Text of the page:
Search Results

You are looking at 1 - 2 of 2 items for

  • Author or Editor: Douglas E. Hutchens x
  • Refine by Access: All Content x
Clear All Modify Search

Abstract

Objective—To evaluate the safety of moxidectin administration at doses of 30, 60, and 90 µg/kg of body weight (10, 20, and 30 times the manufacturer's recommended dose) in avermectin-sensitive Collies.

Animals—24 Collies.

Procedure—Collies with mild to severe reactions to ivermectin challenge (120 mg/kg; 20 times the recommended dose for heartworm prevention) were used. Six replicates of 4 dogs each were formed on the basis of body weight and severity of reaction to ivermectin test dose. Within replicates, each dog was randomly allocated to treatment with oral administration of 30, 60, or 90 µg of moxidectin/kg or was given a comparable volume of placebo tablet formulation. Dogs were observed hourly for the first 8 hours and twice daily thereafter for 1 month for signs of toxicosis.

Results—Signs of toxicosis were not observed in any control group dog throughout the treatment observation period. Likewise, signs of toxicosis were not observed in any dog receiving moxidectin at 30, 60, or 90 µg/kg.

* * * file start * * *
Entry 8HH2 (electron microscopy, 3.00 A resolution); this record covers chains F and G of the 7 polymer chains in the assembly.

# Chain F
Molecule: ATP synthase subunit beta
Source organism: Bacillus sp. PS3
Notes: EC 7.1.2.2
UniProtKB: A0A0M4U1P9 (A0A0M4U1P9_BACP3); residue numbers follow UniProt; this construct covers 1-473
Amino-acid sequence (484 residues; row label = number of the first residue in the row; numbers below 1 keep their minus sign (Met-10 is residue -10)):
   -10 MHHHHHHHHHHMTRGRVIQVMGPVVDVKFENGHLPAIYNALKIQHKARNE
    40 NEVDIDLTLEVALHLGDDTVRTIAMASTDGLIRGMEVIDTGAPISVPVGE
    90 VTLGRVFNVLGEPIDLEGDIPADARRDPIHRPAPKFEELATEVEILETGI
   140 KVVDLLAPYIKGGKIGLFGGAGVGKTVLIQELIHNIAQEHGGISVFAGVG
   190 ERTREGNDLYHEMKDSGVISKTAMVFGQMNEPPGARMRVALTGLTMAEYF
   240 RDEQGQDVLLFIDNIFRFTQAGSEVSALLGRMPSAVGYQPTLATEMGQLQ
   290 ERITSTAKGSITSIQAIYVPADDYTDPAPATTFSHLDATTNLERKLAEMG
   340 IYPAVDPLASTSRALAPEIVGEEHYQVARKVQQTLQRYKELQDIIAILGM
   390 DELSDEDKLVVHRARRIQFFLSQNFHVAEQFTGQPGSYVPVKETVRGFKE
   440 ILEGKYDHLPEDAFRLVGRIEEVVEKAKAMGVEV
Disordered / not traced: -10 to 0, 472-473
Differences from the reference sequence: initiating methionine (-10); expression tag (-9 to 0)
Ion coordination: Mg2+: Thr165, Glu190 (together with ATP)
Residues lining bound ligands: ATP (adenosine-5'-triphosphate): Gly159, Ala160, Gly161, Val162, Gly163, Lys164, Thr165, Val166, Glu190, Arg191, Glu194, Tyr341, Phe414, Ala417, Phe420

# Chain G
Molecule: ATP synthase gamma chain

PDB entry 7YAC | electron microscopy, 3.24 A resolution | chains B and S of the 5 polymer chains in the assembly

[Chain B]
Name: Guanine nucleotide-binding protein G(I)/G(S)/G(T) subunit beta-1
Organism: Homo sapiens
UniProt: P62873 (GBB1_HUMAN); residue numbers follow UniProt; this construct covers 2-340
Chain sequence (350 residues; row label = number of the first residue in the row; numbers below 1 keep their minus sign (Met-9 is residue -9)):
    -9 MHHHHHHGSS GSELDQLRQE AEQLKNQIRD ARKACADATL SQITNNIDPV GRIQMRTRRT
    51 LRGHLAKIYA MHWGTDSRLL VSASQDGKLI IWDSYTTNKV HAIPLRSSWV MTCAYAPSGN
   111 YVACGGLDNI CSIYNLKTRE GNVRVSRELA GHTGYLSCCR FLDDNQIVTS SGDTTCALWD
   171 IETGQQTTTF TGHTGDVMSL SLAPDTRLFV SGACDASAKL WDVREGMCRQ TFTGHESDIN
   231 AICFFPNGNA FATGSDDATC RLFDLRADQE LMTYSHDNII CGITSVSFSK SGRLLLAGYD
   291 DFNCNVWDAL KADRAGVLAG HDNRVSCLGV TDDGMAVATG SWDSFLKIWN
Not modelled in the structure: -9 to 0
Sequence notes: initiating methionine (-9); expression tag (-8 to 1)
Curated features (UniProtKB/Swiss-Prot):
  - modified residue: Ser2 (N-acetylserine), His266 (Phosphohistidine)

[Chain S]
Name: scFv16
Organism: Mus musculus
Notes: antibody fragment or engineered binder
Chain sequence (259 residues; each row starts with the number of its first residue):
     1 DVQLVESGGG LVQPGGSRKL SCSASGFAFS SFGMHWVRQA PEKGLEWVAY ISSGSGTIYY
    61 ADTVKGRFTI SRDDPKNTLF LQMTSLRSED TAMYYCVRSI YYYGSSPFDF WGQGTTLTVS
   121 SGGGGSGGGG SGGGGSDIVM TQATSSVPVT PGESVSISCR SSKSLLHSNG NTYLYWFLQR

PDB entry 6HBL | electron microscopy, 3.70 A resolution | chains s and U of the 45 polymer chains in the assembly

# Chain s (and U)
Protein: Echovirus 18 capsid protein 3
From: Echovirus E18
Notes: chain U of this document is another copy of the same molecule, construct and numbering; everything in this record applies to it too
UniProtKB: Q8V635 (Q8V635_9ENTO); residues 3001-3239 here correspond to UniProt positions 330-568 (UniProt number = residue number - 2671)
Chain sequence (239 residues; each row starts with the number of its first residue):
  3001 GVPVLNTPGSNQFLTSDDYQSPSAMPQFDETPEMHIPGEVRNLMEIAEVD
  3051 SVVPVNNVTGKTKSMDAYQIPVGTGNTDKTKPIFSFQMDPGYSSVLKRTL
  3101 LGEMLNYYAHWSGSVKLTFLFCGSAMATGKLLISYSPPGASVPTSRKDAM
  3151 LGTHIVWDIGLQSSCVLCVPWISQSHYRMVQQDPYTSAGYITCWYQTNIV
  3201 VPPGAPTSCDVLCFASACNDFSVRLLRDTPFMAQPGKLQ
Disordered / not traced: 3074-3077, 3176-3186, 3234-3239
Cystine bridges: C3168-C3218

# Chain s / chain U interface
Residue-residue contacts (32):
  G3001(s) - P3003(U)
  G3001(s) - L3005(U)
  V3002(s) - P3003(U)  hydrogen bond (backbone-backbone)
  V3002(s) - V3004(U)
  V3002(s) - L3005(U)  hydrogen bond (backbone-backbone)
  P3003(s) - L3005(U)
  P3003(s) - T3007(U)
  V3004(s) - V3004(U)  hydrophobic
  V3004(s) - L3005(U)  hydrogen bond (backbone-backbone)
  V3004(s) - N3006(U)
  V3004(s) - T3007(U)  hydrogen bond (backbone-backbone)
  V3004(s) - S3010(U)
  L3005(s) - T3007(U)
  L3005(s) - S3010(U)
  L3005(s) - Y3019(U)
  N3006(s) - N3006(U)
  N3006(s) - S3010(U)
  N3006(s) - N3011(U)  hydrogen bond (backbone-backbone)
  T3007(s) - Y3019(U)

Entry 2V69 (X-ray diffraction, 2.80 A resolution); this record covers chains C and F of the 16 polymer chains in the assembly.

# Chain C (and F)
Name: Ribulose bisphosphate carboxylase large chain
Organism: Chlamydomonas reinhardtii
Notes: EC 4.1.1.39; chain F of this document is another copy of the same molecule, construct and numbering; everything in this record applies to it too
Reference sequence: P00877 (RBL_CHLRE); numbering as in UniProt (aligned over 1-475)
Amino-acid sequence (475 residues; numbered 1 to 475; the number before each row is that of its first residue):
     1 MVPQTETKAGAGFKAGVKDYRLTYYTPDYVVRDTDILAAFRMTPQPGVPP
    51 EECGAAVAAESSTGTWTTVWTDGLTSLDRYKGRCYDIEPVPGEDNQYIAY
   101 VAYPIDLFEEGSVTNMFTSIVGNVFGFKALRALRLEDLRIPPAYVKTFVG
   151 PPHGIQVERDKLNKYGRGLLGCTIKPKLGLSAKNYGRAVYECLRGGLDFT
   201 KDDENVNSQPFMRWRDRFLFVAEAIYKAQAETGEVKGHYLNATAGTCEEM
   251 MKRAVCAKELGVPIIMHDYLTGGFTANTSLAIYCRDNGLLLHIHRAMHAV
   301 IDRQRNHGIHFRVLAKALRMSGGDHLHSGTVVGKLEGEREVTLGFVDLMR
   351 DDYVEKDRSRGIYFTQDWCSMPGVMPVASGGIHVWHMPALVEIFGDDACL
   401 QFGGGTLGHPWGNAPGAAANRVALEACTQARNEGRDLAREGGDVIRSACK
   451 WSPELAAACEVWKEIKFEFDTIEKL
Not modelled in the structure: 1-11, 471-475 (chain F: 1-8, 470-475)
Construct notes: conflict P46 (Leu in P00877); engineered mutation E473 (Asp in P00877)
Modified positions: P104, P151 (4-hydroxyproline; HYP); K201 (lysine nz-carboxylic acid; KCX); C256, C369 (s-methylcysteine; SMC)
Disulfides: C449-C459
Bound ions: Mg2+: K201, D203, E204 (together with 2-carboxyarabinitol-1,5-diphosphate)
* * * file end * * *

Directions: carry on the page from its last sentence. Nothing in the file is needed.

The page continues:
Conclusions and Clinical Relevance—The moxidectin formulation used in the study reported here appears to have a wider margin of safety than ivermectin or milbemycin in avermectin-sensitive Collies. (Am J Vet Res 2000;61:482–483)

Full access
in American Journal of Veterinary Research

Abstract

Objective—To evaluate the safety of dermal application of 10.0% imidacloprid-0.08% ivermectin in ivermectin- sensitive Collies at dose rates of 3 to 5 times the proposed maximum therapeutic dose.

Animals—15 Collies (5 males and 10 females) that were confirmed as ivermectin-sensitive dogs.

Procedure—Dogs were assigned to 3 treatment groups (control, 3×, or 5× group) in a randomized block design on the basis of the maximal ivermectinsensitivity score obtained during preliminary screening. Dogs in groups 3× and 5× were treated at 3 and 5 times the maximum label dose, respectively. Control dogs received an application of an equal volume of a nonmedicated solution. Observation and scoring on all days were conducted to specifically include neurologic signs typical of ivermectin toxicosis, including lethargy, ataxia, abnormal mydriasis, and abnormal salivation.

Results—None of the dogs had clinical abnormalities during the study period.

Conclusions and Clinical Relevance—Analysis of results of this study indicates that dermal application of 10.0% imidacloprid-0.08% ivermectin is safe for use in ivermectin-sensitive Collies at dose rates of 3 or 5 times the proposed maximum therapeutic dose. ( Am J Vet Res 2004;65:277–278)

Full access
in American Journal of Veterinary Research